The Goldwater Scholarship gives up to $7,500 to students who intend to pursue research careers in the fields of the natural sciences, engineering and mathematics.
BYU students Wendy Billings and Orion Weller were recently named Barry M. Goldwater Scholars for the 2020–2021 academic year. Each student will receive scholarships of up to $7,500 for the next academic year.
Billings, a junior from Orem, Utah, is a chemistry major and intends to pursue a career in research and plans to begin applying for Ph.D. programs toward the end of this year.
“I always knew I wanted a career in science, but I also just really enjoy learning,” Billings said. “I love research especially because I’m always asking new questions and learning new things. Researchers are never able to know everything about the subject they study, so it always keeps them learning.”
Billings started participating in research at BYU while still a student in high school. She worked as an intern in the lab of Dr. Joshua L. Price the summer between her junior and senior years of high school and has conducted research with BYU professors Price, Dennis Della Corte and David Wingate. Billings has co-authored multiple academic research papers and presented at college, national and international conferences in her field. Her research focuses on the structure of proteins and their potential use in pharmaceuticals.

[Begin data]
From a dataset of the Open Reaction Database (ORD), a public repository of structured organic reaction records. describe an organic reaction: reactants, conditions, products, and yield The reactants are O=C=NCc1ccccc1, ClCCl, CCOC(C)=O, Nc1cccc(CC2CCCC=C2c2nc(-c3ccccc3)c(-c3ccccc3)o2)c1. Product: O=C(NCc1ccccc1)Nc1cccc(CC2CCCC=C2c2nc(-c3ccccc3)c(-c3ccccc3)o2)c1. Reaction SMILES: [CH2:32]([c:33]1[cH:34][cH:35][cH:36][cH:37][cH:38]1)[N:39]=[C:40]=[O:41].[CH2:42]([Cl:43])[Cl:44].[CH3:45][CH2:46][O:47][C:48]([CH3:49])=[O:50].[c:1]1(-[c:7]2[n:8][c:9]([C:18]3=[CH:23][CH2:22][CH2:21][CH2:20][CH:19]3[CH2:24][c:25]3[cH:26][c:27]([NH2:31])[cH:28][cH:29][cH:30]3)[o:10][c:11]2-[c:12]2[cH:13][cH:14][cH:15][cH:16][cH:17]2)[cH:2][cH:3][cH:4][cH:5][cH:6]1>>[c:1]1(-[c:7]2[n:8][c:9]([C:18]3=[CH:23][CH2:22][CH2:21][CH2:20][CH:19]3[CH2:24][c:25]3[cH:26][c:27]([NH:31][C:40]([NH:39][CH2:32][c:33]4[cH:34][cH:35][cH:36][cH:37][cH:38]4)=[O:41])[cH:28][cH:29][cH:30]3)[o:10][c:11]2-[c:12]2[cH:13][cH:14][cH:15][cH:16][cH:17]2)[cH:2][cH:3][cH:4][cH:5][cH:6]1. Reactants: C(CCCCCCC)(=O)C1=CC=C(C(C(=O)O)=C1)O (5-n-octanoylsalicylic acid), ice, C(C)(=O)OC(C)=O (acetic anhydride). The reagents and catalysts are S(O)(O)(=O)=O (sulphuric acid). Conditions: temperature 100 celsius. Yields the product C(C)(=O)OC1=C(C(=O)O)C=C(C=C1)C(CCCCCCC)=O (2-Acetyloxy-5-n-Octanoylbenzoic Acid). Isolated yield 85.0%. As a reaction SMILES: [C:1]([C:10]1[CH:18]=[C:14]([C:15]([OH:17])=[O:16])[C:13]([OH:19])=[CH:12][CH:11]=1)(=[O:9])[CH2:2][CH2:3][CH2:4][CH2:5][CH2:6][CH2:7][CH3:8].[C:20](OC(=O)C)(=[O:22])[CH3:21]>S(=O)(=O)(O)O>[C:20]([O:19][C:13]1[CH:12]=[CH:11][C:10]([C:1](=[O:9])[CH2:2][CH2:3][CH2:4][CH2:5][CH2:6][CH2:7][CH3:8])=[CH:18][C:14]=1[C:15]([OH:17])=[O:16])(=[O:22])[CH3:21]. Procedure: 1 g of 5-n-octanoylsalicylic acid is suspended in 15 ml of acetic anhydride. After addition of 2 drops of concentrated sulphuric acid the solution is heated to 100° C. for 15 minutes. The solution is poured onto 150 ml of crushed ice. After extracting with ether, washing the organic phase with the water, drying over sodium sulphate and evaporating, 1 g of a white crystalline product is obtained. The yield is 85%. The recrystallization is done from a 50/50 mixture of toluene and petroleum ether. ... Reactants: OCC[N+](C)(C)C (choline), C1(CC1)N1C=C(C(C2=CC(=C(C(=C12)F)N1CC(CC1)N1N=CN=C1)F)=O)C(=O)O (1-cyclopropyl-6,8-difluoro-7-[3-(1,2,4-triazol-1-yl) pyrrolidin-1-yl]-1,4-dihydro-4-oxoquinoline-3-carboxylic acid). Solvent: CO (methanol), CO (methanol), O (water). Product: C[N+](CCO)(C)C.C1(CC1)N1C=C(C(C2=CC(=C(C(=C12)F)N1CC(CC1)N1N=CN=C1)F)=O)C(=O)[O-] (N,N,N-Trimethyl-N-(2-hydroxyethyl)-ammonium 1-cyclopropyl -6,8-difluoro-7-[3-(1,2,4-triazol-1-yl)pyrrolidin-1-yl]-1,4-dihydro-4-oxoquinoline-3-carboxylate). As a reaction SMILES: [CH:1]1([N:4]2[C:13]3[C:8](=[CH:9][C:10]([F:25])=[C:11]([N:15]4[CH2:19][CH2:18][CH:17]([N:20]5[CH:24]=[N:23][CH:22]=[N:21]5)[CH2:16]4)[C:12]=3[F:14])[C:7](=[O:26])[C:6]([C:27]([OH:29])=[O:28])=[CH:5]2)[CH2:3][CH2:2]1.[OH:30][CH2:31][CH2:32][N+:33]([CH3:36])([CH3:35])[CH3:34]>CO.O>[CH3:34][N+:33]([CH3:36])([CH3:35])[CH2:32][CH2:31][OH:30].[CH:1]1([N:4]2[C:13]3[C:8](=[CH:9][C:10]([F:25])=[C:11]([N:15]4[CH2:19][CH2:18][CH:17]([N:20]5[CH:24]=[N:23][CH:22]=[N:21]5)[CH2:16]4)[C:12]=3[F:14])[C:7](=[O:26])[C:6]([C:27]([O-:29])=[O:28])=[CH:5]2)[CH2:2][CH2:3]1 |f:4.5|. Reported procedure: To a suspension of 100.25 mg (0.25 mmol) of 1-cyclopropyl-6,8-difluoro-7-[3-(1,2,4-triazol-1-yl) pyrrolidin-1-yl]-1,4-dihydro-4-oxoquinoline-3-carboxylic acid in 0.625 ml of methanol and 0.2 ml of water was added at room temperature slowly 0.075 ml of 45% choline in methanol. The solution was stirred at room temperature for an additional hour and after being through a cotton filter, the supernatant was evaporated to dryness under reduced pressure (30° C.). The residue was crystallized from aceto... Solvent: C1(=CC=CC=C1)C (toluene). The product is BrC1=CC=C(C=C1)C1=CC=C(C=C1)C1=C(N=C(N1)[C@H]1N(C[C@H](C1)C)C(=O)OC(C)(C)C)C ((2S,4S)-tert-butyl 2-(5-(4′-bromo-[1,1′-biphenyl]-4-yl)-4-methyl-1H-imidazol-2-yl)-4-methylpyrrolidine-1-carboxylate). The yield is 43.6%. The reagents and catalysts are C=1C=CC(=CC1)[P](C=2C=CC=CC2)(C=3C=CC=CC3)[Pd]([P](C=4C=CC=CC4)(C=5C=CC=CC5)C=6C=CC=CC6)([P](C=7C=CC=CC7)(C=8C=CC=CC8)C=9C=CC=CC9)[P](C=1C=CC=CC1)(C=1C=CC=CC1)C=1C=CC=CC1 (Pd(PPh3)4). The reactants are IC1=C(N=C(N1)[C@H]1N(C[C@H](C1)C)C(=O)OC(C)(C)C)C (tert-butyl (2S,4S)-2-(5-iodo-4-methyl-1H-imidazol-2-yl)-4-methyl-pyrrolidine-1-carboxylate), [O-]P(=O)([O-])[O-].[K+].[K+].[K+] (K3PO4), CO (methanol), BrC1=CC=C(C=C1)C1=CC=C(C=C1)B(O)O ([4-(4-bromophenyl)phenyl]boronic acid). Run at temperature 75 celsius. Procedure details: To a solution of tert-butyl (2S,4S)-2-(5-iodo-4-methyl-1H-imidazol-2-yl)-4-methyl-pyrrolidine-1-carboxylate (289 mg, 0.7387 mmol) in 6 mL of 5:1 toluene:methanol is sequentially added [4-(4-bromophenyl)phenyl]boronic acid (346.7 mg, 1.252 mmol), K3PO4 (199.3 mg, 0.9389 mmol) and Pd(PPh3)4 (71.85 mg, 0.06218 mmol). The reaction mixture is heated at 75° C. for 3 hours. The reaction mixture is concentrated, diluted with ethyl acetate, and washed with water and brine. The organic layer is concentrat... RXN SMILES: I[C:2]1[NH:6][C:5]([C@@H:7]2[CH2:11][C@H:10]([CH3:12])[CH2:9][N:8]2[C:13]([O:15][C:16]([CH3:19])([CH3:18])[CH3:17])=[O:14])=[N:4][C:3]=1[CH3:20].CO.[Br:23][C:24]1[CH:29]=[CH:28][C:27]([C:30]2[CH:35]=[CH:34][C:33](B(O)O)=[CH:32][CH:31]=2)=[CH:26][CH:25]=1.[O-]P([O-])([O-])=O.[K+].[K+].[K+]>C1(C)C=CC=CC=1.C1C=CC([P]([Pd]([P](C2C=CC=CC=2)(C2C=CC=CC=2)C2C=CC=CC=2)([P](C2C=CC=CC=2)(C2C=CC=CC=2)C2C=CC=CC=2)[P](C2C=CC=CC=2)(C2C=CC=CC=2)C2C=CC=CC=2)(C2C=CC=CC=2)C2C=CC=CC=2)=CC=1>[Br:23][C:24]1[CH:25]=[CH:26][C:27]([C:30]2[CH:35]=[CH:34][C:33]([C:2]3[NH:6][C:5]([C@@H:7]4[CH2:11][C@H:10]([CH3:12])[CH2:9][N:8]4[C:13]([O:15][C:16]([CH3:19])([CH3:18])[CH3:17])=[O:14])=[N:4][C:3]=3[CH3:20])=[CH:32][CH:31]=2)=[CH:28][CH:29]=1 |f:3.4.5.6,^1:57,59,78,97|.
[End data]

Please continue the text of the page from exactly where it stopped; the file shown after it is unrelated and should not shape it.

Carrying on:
“Wendy has been an essential resource in my lab over the last 12 months,” said Della Corte, a professor in the physics department with whom Billings has worked. “She has driven, after short training periods, two research topics from concept to publication. Without her willingness to work, ability to succeed, and driven personality, we would not have achieved as much in such a short time.”
Weller, a junior from Seattle, Washington, is double majoring in computer science and statistics, and researches with BYU professors Kevin Seppi, Nancy Fulda and Quinn Snell. Weller describes his research as the intersection between computer science, statistics and linguistics.
One of Weller’s projects studied humor and found that computers have a hard time creating good jokes but have an easier time differentiating between a funny joke and one that isn’t.
“The goal was to understand how humor works and whether or not machines can identify humor and what parts of a joke make it funny,” Weller said. “It started out as just a class project but eventually turned into a research study we published at a well-known research conference.”
He presented the research at an international conference in Hong Kong this past November.
Weller plans to pursue a career in industry research and also intends to begin applying for Ph.D. programs towards the end of this year.
Learn more about the Barry M. Goldwater Scholarship at